Illegal migrants tell horrors of life at hands of smugglers

Turkey, a long-time transit country for human smuggling networks, has become a “target” country over the past few years, due to steady economic growth and a grim job market in Western Europe

Illegal migrants tell horrors of life at hands of smugglers

Illegal migrants from far-off countries who were rescued after enduring maltreatment and violence at the hands of human smugglers have been telling Turkish police of the abuse they have had to endure, often right in the heart of the city of İstanbul. N.B. was rescued and hospitalized by security forces from a roadside where he was thrown out of a car after being severely beaten. In his initial testimony, he said that he and his fellow migrants traveled to İzmir on a boat from Burma, arriving two days before he was abandoned at a roadside. From İzmir, the group was brought to İstanbul, where they were confined by the gang smuggling them across borders into a gecekondu (shack) in Sultangazi. The smugglers asked for more money than initially agreed on, and ordered their “prisoners” to contact their families in Burma and ask for money. N.B. objected, and the smugglers knocked over a sizeable cabinet on him, crushing his foot under it and fracturing it. He was later assaulted and abandoned at a roadside.

Turkey, a long-time transit country for human smuggling networks, has become a “target” country over the past few years, due to steady economic growth and a grim job market in Western Europe, where migrants are traditionally headed. N.B.'s story, unfortunately, is not unique. The smugglers are often unkind to, if not downright abusive of, their customers. In 2011, seven migrants died in a gecekondu in İstanbul's Sultangazi district in which they were locked up. The investigation that followed resulted in many arrests and established that the migrants were often beaten by the smugglers. The investigation also found out that a Pakistani man who was starved out and later thrown off a building when he asked for food and then left in a ditch was also a victim of the same gang. The migrant survived, with injuries to his foot and broken ribs.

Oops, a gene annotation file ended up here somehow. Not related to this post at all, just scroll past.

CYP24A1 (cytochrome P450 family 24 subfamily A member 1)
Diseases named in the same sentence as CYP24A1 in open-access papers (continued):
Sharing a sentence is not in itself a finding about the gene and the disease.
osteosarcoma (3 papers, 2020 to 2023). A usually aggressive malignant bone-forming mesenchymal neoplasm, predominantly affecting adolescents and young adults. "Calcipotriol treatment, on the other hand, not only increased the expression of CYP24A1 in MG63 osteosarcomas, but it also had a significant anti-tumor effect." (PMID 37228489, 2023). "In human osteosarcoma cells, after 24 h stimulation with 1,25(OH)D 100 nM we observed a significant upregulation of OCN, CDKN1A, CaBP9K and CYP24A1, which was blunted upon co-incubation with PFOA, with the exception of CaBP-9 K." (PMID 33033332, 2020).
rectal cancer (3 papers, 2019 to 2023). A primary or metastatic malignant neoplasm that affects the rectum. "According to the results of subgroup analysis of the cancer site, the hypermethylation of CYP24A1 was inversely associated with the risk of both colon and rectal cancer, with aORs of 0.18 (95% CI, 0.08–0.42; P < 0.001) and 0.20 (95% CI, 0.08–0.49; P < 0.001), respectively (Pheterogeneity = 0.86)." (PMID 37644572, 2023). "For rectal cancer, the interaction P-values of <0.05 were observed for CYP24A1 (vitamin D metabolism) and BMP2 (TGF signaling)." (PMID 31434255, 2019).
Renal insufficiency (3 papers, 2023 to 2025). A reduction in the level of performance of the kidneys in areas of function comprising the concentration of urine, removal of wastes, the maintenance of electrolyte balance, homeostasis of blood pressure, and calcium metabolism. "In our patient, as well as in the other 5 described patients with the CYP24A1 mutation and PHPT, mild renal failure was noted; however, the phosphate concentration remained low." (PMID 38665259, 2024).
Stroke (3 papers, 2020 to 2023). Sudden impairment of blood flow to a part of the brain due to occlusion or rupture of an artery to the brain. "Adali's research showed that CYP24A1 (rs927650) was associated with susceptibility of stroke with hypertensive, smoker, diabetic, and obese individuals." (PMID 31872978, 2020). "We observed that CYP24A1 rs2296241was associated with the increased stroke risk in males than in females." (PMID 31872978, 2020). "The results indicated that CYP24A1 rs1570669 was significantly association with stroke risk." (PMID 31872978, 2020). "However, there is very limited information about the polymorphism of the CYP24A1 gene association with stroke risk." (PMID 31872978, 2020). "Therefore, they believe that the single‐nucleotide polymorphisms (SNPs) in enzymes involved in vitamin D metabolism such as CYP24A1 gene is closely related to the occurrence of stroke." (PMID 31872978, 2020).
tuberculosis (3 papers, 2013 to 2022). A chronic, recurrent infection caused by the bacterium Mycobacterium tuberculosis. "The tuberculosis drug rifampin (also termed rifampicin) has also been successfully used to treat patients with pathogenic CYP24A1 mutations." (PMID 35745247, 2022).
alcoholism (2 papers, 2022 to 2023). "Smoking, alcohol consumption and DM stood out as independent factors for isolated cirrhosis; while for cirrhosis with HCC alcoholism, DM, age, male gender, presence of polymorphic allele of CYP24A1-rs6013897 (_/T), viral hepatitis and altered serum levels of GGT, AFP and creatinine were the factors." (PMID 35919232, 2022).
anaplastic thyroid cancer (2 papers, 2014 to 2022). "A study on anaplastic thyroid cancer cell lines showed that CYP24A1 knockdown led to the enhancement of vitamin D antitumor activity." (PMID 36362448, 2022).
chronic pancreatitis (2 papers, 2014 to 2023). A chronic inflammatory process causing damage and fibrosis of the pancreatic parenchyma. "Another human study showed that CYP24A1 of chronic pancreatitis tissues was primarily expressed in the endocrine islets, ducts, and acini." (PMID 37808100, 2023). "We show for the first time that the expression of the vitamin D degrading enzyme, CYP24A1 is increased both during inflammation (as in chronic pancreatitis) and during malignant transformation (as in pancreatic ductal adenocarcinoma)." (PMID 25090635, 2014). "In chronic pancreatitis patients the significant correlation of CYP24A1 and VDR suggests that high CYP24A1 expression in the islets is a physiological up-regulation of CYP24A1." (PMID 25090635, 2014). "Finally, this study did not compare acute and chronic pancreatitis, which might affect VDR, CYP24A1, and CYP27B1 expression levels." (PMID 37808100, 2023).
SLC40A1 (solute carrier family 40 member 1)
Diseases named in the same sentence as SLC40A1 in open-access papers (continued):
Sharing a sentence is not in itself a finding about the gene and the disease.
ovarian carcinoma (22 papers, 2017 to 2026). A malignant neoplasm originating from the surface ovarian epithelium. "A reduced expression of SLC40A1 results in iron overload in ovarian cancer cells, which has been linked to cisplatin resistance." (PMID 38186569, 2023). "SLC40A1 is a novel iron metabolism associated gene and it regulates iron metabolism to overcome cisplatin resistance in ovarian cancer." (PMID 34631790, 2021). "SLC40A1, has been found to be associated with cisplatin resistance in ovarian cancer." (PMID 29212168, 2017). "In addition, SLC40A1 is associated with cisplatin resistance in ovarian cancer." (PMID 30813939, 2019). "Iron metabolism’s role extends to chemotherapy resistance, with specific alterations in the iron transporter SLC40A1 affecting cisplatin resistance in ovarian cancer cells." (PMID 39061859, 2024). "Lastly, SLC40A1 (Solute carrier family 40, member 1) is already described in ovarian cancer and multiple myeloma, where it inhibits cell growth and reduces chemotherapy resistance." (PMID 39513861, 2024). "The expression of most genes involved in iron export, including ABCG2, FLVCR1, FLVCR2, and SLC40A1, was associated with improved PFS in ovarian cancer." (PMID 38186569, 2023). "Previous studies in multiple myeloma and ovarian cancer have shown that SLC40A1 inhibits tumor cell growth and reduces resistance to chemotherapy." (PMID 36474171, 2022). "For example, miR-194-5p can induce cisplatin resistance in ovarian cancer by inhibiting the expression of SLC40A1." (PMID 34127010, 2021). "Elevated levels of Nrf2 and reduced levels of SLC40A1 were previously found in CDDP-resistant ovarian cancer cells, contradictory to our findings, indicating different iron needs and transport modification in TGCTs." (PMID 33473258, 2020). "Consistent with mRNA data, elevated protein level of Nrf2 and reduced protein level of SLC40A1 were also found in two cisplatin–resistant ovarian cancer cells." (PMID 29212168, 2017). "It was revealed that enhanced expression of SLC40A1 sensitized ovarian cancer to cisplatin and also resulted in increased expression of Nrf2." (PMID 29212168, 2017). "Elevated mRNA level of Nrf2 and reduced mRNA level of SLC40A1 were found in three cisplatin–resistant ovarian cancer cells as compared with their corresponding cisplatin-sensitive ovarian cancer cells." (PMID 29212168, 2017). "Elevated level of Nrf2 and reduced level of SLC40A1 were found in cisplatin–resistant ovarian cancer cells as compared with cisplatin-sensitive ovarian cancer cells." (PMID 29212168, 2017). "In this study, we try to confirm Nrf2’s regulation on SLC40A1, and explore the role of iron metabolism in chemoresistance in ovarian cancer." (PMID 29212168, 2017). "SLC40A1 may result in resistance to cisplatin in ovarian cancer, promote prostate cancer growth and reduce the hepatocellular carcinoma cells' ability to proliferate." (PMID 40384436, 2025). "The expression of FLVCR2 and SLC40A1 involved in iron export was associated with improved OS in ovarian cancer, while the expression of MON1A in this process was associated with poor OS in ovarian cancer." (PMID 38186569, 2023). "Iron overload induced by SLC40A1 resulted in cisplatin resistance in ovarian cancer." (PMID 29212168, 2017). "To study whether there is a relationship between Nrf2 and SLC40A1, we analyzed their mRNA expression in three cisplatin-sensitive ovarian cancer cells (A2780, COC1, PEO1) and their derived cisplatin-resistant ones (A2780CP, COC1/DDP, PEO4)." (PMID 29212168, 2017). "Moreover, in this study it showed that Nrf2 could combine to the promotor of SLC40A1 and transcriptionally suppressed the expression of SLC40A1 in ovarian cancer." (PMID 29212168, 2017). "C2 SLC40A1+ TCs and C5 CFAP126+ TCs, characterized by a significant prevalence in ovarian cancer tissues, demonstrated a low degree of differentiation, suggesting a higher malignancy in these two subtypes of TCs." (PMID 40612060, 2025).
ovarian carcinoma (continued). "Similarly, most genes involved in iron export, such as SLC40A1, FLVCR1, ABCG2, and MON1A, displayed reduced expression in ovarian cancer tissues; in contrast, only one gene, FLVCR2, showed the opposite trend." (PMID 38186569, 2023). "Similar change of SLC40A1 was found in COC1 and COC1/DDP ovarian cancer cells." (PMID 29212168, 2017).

Another victim rescued by a police operation in İstanbul, K.T., told Today's Zaman that he first traveled to Iran after leaving his country of origin, and stayed there for three months. He claimed he was captured by Iranian security officials and was deported through the Turkish border with no documents. He said he started living illegally in Turkey, together with others in his situation. He also claimed to have been taken hostage by a gang of human smugglers, along with two friends, whom he identified as Ş.M. and D.T. The smugglers stole the migrants' cash, and violently beat him, because he didn't have any money. He said the other migrants weren't free of beatings, but alleged he suffered the harshest abuse because he didn't have any financial resources. He also claimed that the smugglers pressed hot iron on his skin, gave him electric shocks and hit him in the head with iron bars. He said the migrants were told to contact their families to get a ransom for their release.

Pakistani farmer N.Ç. is yet another victim of these networks who was saved by Turkish police. He decided to get to Europe, and paid an international human smuggler to take him to Greece. He and others who were with them were made to walk for hours across the Iranian border into Turkey. He, just like many others, claims he has been locked up and threatened to pay more money.  

Cihan

Güncelleme Tarihi: 22 Ağustos 2013, 09:57
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